Dassault: Chinese Business Jet Market Is ‘Waking Up’

Dassault Aviation recently showcased its flagship Falcon 8X  at ABACE 2017 in Shanghai, and if the success of the 7X in China is any indication, the 8X should do quite well in this market. Dassault already has one 8X under contract with a Chinese customer, according to Jean-Michel Jacob, president of Falcon Asia-Pacific. “Prospects [for the 8X in China] look extremely good,” he said. “And there are many negotiations in progress already.”

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Dassault’s Falcon 8X is a bit longer—and in many ways, much better—than its wildly popular predecessor.

In China, the market for business jets “is waking up,” said Jacob. “It was quiet for the last two years, but now there is some real movement. Not as good as five years ago, but certainly an active market. The driver is the economy of China. China is getting bigger and more global, and its investments are located far away.”

China is the second-largest market for the 7X, with 29 of the model currently in the country, although at one point nearly 40 Dassault 7Xs were in China. With a range of 6,450 nautical miles, the 8X can fly from Shanghai to much of the U.S., including Chicago; all of Europe; most of Africa; and all of Asia Pacific. “With one stop you can go to all of the places that you want,” said Carlos Brana, senior vice president of civil aircraft for Dassault Aviation.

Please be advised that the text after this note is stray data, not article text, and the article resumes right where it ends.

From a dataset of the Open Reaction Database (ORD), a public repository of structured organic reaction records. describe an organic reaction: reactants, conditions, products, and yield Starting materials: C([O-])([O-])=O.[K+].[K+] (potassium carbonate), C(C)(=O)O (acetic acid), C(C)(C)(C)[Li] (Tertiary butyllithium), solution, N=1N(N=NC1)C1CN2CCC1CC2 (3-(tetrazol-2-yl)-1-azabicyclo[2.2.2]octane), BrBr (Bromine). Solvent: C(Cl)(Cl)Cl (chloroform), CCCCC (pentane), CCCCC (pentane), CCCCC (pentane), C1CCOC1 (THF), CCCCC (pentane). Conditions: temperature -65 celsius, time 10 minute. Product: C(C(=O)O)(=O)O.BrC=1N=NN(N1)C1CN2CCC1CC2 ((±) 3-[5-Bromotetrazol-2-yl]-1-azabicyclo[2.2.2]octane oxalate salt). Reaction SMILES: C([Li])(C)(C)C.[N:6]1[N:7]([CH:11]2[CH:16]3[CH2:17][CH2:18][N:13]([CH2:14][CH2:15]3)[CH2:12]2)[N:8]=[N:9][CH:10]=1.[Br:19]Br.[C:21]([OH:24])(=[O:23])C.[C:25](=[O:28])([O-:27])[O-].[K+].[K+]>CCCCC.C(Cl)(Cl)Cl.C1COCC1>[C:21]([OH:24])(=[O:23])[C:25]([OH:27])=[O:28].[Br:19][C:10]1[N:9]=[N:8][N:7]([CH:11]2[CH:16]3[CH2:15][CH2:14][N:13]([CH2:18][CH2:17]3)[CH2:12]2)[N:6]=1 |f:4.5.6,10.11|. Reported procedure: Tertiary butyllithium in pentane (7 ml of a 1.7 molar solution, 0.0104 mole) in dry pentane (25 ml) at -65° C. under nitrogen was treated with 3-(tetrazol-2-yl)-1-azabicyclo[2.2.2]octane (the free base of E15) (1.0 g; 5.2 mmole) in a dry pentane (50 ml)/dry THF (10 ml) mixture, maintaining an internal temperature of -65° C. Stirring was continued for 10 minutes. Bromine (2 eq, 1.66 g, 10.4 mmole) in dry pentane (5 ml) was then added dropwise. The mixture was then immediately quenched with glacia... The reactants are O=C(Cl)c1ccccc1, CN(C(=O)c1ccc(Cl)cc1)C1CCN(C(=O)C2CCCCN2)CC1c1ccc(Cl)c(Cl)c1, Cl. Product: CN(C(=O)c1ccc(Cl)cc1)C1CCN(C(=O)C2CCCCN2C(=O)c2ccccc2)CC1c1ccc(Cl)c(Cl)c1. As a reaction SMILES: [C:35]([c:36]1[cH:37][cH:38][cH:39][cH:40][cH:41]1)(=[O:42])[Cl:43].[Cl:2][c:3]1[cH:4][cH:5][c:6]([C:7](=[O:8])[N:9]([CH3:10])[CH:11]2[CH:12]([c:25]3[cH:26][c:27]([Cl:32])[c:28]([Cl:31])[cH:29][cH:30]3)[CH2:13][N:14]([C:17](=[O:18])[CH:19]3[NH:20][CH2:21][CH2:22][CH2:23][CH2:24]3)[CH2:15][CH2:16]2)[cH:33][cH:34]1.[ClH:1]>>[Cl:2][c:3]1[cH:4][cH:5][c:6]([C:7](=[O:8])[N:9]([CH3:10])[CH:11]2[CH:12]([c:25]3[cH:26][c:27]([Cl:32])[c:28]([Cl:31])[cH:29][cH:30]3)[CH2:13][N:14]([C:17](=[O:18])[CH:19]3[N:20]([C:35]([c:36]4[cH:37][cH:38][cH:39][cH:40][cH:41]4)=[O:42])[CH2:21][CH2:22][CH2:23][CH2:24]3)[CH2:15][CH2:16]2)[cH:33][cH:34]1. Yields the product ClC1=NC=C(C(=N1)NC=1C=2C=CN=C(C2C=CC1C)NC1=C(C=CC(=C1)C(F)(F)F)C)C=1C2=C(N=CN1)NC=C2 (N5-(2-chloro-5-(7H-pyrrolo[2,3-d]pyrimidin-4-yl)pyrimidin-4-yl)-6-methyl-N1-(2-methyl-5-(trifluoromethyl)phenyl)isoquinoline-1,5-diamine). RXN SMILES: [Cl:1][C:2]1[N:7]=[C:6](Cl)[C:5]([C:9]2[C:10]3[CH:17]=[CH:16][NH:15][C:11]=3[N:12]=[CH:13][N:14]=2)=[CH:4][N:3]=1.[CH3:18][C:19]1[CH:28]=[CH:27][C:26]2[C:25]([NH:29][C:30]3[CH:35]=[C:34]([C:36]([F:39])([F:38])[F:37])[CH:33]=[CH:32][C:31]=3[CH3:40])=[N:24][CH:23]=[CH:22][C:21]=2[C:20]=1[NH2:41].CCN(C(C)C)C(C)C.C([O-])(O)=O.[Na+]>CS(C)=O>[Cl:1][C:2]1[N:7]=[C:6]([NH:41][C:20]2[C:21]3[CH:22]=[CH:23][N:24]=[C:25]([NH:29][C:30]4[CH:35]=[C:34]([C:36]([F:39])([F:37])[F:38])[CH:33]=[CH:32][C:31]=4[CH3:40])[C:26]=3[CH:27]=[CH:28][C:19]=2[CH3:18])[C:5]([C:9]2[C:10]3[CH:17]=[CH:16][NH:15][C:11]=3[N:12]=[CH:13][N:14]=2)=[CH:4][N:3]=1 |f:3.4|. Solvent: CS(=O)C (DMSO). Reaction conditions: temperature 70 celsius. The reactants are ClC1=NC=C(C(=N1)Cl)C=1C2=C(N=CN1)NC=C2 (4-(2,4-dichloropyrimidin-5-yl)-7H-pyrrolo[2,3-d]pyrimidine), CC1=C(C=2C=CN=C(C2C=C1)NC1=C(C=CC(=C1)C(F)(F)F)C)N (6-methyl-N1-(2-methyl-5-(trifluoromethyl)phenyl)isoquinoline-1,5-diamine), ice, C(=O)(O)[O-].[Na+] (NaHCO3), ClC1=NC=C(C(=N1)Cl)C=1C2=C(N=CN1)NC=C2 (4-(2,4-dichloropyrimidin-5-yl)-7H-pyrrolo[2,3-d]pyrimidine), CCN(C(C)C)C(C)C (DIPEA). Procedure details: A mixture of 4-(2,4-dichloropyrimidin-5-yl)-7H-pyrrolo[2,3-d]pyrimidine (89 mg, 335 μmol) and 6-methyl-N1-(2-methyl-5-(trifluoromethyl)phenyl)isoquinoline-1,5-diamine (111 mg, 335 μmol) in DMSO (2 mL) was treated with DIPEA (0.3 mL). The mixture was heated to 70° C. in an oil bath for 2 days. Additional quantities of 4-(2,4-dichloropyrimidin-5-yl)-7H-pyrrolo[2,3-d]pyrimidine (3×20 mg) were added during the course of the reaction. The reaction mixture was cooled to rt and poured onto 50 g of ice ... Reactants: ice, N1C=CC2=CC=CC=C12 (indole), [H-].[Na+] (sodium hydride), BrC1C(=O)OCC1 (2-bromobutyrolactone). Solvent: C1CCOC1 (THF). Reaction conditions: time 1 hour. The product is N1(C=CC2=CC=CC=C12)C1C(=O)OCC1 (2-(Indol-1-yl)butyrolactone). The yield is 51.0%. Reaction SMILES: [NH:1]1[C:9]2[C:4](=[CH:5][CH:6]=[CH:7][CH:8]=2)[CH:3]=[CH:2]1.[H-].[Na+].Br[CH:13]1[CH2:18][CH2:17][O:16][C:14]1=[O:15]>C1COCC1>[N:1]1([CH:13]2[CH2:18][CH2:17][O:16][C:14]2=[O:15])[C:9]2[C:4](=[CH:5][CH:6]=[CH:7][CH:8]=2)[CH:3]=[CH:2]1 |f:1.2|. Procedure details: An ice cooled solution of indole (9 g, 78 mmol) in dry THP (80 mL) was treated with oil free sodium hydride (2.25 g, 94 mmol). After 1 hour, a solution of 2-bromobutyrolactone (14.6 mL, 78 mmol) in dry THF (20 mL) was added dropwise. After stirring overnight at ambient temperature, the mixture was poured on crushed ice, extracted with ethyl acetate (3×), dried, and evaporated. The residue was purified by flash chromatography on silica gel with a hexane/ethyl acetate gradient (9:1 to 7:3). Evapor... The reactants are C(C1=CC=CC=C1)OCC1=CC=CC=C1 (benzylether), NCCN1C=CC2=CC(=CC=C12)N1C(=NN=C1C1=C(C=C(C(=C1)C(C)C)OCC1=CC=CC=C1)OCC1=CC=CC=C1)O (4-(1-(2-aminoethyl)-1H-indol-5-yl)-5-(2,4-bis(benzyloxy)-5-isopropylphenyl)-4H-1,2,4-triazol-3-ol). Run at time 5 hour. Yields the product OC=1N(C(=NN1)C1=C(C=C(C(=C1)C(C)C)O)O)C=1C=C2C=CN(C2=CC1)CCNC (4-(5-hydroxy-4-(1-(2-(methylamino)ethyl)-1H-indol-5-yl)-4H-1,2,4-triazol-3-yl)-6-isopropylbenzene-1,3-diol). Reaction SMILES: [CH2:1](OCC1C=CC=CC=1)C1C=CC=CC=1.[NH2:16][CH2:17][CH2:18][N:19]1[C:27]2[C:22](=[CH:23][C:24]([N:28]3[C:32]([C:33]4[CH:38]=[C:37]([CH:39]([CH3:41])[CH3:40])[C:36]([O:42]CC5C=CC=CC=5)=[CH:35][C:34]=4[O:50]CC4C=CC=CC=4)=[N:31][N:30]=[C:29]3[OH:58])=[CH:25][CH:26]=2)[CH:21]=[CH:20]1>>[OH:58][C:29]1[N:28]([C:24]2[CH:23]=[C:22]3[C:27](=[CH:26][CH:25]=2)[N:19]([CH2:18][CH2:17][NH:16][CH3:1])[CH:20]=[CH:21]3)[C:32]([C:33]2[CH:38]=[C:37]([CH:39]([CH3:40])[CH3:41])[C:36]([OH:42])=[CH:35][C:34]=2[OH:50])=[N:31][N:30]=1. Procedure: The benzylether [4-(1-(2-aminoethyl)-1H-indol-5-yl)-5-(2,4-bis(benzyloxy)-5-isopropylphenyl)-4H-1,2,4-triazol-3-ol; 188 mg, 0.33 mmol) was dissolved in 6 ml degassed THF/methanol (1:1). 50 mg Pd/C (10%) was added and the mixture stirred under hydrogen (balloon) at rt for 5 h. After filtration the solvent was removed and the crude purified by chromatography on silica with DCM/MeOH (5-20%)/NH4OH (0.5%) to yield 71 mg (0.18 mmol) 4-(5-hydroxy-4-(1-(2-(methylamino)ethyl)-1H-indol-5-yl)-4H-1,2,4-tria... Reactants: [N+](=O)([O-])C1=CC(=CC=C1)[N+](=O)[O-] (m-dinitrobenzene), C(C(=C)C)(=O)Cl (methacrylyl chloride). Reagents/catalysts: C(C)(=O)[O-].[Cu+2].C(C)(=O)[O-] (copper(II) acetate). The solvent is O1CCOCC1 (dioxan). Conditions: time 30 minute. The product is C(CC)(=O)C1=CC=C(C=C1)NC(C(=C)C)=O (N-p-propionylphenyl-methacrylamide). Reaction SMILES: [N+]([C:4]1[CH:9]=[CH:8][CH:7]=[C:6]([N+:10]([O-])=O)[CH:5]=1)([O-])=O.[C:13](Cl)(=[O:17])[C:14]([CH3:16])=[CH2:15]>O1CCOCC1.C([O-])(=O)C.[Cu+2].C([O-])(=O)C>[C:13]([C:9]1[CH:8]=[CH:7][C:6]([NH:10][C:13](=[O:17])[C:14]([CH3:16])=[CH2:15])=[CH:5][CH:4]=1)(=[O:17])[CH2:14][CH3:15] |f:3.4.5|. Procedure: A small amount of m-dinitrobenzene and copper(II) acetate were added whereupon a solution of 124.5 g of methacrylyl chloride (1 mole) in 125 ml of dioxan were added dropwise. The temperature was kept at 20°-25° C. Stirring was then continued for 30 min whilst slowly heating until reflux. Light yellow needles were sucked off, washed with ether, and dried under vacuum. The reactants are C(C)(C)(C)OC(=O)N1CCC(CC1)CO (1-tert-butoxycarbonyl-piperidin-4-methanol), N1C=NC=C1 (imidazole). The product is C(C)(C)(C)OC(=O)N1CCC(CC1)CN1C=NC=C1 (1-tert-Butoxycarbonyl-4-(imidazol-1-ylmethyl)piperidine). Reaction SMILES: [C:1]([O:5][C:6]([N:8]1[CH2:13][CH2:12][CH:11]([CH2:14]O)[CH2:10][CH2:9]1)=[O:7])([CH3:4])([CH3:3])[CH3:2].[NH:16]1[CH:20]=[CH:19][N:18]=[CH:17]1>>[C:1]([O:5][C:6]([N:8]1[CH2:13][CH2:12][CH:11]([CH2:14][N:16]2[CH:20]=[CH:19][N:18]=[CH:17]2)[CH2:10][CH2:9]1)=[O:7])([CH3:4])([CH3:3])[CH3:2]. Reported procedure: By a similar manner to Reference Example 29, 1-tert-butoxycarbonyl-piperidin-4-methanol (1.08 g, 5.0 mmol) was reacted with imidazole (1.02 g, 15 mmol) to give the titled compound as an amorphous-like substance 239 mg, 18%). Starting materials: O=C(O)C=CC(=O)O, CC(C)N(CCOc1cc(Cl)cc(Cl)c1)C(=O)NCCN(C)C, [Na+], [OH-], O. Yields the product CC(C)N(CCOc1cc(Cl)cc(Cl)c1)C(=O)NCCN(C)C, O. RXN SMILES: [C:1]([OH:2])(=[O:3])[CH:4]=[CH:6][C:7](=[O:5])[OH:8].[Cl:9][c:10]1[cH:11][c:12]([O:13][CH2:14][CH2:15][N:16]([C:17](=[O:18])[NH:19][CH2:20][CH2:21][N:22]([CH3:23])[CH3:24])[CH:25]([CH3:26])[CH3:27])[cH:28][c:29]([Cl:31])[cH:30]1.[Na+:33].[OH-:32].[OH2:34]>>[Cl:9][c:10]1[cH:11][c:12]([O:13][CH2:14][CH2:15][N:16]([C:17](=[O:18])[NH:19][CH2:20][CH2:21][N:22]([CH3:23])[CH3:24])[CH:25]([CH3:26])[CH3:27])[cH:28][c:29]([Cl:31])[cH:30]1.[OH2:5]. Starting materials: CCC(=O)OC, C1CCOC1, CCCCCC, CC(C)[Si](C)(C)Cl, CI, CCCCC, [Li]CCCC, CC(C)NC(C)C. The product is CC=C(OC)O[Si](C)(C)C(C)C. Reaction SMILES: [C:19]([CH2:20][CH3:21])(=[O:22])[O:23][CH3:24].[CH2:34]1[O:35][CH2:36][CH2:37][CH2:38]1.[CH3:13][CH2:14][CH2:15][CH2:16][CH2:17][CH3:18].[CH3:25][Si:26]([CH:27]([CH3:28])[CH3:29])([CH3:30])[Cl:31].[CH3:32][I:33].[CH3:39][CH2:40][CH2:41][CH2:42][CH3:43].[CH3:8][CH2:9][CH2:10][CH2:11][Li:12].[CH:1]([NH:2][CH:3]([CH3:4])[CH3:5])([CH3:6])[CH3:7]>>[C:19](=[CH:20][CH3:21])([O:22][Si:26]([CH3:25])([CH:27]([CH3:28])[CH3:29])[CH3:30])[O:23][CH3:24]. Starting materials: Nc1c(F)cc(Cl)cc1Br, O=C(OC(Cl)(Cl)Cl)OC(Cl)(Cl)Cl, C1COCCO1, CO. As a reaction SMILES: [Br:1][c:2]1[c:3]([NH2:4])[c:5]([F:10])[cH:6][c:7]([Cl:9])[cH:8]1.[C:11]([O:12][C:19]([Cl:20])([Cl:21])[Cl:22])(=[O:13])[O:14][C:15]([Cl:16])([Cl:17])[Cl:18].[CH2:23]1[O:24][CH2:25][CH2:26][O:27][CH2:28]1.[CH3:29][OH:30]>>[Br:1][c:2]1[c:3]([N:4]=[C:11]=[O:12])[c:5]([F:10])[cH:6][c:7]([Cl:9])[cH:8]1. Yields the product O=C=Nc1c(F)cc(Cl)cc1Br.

“When you think of a given market, you try to meet the needs of the customer. The 8X can link the city pairs that the customer needs. [Our designs] are also based on technology. Most of us are engineers, and we manufacture a well-engineered airplane,” he added.

Asked whether political factors in China have affected the business aviation market, Brana expressed optimism. “Yes, two years ago the anti-corruption campaign affected sales of business jets. Now, people who need one buy one. It’s based on the requirements of the company, not the political aspect.”

Highlighting more than 100 years in business, Dassault Aviation noted that it has expanded its customer-service capabilities, growing the number of front-line representatives by 25 percent from 2010. Two Dassault maintenance engineers are based at authorized service center Shanghai Hawker Pacific Business Aviation Service Centre to serve China-based Falcon operators. At Beijing Capital Airport, Deer Jet provides line maintenance services for Falcons and is applying to become a U.S. FAA-approved repair station, which it plans to achieve by the end of this year.

Meanwhile, according to Kathy Liu, director of customer service for the Asia Pacific region, Dassault’s Beijing spares depot stocks more than 3,000 parts worth more than $6 million, and parts can be retrieved from its bonded warehouse in just two hours.

Dassault is working on offering FalconResponse flights to deliver parts and technicians to AOG (aircraft-on-ground) Falcon jets in Asia, Liu added. The company bases a Falcon 900 in the U.S. and one in Europe for FalconResponse flights. In Asia, Global Jet operates a Falcon 2000 that can be used to assist Dassault customers. So far, that jet has completed just one trip.

To serve 8X customers, Dassault has been training customer-service representatives and technicians and recertifying authorized service centers for 8X maintenance, as well as adding 8X parts at the Beijing depot. “From the customer-support side, we’re ready for the 8X,” said Liu.

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